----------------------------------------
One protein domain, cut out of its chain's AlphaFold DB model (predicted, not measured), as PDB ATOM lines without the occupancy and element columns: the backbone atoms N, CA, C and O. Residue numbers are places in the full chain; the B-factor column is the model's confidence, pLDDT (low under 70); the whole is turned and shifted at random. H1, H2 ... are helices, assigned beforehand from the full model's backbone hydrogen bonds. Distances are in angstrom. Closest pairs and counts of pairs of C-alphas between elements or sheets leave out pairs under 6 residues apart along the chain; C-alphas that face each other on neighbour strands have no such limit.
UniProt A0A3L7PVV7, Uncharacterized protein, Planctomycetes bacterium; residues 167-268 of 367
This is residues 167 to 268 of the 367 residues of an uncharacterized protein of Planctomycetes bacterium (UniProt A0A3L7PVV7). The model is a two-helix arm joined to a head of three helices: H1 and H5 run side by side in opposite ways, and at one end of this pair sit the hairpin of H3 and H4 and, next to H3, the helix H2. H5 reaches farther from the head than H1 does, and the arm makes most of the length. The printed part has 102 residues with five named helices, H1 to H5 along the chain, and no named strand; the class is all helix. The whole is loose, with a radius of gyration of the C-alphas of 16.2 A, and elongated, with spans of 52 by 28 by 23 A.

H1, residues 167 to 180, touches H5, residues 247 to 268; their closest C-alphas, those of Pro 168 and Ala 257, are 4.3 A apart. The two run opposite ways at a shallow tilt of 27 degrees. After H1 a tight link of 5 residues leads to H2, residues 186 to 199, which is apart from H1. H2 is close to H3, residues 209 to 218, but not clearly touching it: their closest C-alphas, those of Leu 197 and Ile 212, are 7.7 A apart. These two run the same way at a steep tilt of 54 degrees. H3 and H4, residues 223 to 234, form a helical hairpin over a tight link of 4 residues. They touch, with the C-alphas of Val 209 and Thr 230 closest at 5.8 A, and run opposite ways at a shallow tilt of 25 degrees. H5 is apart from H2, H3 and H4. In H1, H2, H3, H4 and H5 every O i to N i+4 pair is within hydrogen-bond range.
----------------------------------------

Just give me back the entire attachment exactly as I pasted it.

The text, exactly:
One protein domain, cut out of its chain's AlphaFold DB model (predicted, not measured), as PDB ATOM lines without the occupancy and element columns: the backbone atoms N, CA, C and O. Residue numbers are places in the full chain; the B-factor column is the model's confidence, pLDDT (low under 70); the whole is turned and shifted at random. H1, H2 ... are helices, assigned beforehand from the full model's backbone hydrogen bonds. Distances are in angstrom. Closest pairs and counts of pairs of C-alphas between elements or sheets leave out pairs under 6 residues apart along the chain; C-alphas that face each other on neighbour strands have no such limit.
UniProt A0A3L7PVV7, Uncharacterized protein, Planctomycetes bacterium; residues 167-268 of 367
This is residues 167 to 268 of the 367 residues of an uncharacterized protein of Planctomycetes bacterium (UniProt A0A3L7PVV7). The model is a two-helix arm joined to a head of three helices: H1 and H5 run side by side in opposite ways, and at one end of this pair sit the hairpin of H3 and H4 and, next to H3, the helix H2. H5 reaches farther from the head than H1 does, and the arm makes most of the length. The printed part has 102 residues with five named helices, H1 to H5 along the chain, and no named strand; the class is all helix. The whole is loose, with a radius of gyration of the C-alphas of 16.2 A, and elongated, with spans of 52 by 28 by 23 A.

H1, residues 167 to 180, touches H5, residues 247 to 268; their closest C-alphas, those of Pro 168 and Ala 257, are 4.3 A apart. The two run opposite ways at a shallow tilt of 27 degrees. After H1 a tight link of 5 residues leads to H2, residues 186 to 199, which is apart from H1. H2 is close to H3, residues 209 to 218, but not clearly touching it: their closest C-alphas, those of Leu 197 and Ile 212, are 7.7 A apart. These two run the same way at a steep tilt of 54 degrees. H3 and H4, residues 223 to 234, form a helical hairpin over a tight link of 4 residues. They touch, with the C-alphas of Val 209 and Thr 230 closest at 5.8 A, and run opposite ways at a shallow tilt of 25 degrees. H5 is apart from H2, H3 and H4. In H1, H2, H3, H4 and H5 every O i to N i+4 pair is within hydrogen-bond range.